the rocky surface of Michigan greatly
minimizes the danger. It is in the
loose and sandy toils where there is
the greatest damage, he pointed out.
Both Professor Hobbs and mem-
bers of the University Observatory
staff agreed that the earthquake
which was first felt here at 1:05
a.m. Friday, was caused from a shift-
ing of the earth as a result of the
Great Glacier, which covered this
area approximately 40,000 years ago.
"It is the spasmodic springing of theI
earth, caused by its being relieved of
that great load of ice," he said, "that
has caused quakes in this area for
thousands of years."
First Since 1925
Professor Hobbs', who predicted the
New Zealand quake in the 1900's
declared that Friday's tremors were'
the first here since 1925, when the
jar was considerably more severe
than that Friday.
"Earthquakes are nothing surpris-
ing in this region," he said. "They
occur every 10 or 15 years, but they
are never severe." In 1884, however,
a quake caused considerable destruc-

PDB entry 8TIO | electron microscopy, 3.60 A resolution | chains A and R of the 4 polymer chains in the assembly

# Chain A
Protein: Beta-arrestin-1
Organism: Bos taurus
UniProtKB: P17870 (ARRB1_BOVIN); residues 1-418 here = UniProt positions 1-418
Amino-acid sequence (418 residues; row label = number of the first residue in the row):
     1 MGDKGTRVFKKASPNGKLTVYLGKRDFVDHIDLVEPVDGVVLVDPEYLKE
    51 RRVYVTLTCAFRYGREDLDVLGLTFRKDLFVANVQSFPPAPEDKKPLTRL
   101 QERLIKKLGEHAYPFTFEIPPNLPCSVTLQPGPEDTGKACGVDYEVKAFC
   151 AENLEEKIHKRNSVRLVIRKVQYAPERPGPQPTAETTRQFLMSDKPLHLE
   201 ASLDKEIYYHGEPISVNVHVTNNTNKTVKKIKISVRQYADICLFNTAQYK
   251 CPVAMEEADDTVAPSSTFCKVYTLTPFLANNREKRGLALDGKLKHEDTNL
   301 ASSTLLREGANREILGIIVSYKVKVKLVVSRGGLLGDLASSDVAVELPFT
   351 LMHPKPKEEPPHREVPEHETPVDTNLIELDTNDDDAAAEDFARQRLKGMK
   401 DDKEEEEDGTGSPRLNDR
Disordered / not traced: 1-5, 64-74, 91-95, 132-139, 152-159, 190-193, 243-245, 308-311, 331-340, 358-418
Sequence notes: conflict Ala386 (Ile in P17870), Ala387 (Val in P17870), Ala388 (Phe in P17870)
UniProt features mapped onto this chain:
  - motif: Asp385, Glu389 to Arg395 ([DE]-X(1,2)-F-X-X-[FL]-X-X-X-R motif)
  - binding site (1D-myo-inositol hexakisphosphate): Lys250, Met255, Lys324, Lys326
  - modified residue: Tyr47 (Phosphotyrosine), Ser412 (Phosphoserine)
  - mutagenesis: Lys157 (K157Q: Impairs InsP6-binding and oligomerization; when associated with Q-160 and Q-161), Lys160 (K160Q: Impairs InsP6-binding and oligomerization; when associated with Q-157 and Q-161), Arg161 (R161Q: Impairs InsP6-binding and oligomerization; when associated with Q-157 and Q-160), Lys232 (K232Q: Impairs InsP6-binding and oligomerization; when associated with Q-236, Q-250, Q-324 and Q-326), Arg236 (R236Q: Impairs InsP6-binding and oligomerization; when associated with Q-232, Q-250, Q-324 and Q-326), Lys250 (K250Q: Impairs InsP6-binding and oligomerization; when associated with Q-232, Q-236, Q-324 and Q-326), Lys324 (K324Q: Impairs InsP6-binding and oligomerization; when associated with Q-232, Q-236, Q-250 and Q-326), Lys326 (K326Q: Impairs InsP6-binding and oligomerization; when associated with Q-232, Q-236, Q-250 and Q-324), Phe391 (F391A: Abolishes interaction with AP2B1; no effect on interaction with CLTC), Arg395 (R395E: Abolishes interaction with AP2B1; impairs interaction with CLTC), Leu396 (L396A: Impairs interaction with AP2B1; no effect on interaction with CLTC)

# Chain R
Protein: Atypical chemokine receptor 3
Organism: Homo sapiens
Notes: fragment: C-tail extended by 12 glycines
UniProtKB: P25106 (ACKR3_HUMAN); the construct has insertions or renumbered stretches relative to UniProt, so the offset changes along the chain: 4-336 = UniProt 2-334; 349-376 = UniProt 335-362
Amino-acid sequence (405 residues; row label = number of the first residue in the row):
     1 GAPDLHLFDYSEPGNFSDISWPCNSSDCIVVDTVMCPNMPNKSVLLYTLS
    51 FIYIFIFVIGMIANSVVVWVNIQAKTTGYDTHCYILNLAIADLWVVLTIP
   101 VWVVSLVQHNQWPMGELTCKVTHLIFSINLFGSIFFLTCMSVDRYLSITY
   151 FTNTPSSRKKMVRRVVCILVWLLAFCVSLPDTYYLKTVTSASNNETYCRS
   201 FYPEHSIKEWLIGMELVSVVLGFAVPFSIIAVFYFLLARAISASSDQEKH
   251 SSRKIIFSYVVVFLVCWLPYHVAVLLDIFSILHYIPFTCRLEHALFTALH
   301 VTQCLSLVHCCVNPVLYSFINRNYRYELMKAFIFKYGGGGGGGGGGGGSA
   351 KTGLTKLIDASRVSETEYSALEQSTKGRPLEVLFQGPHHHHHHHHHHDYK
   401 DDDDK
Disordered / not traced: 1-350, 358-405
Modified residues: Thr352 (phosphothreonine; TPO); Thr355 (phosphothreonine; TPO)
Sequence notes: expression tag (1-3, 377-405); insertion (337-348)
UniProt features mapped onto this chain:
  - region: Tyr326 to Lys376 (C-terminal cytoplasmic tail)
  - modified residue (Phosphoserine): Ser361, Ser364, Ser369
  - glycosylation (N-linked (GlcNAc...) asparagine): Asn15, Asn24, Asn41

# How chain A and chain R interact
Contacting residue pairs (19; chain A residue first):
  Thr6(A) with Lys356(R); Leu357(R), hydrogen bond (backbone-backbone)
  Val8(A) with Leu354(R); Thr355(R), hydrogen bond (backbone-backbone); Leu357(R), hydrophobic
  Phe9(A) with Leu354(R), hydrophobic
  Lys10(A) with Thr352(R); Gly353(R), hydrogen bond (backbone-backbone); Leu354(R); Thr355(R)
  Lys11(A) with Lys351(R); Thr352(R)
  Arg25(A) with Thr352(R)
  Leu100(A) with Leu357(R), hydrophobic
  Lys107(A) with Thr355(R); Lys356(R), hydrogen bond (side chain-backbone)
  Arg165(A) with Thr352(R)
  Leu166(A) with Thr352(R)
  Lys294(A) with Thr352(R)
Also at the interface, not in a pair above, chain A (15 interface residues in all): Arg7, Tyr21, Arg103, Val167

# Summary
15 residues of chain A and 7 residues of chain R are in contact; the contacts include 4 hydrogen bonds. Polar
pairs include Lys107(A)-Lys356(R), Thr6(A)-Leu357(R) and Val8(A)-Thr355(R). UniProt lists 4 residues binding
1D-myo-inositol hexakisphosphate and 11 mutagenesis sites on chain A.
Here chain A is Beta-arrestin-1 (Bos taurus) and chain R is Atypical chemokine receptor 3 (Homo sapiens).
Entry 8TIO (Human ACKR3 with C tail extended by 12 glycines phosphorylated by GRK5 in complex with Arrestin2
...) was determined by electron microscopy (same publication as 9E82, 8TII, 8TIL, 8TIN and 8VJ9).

tion in this section of Michigan het
said, as did one recorded in 1663
by Jesuit missionaries.
"Some time in the future," he1
added, "we will have afvery bad
earthquake here."
Professor Hobbs cited the possibil-
ity that there might be a casual con-s
nection between the severe tremors in
Montana and those here. The Mon-t
tana quakes are due to "mountainc
growth," he said. "That kind of
shocks are to be expected in moun-a
tainous regions where local readjust-
ments are taking place in the form
of the earth's outer shell."s
Recorded Here
The earthquake which rockedi
Michigan Friday was first recordeds
on the observatory seismographs, thev
only ones in the state, at 1:05 a.m.
According to Miss Mary Lindsey, at-
tendant at the observatory, the tre-
mor increased in intensity until atI
1:07 a.m., when the vibrations be-
came so severe that the needle wasa
shot off its chart. From that timeI
until 1:12 a.m., the time during which
the quake was probably worst, no
indication of its intensity was re-
corded, Miss Lindsey said. Therefore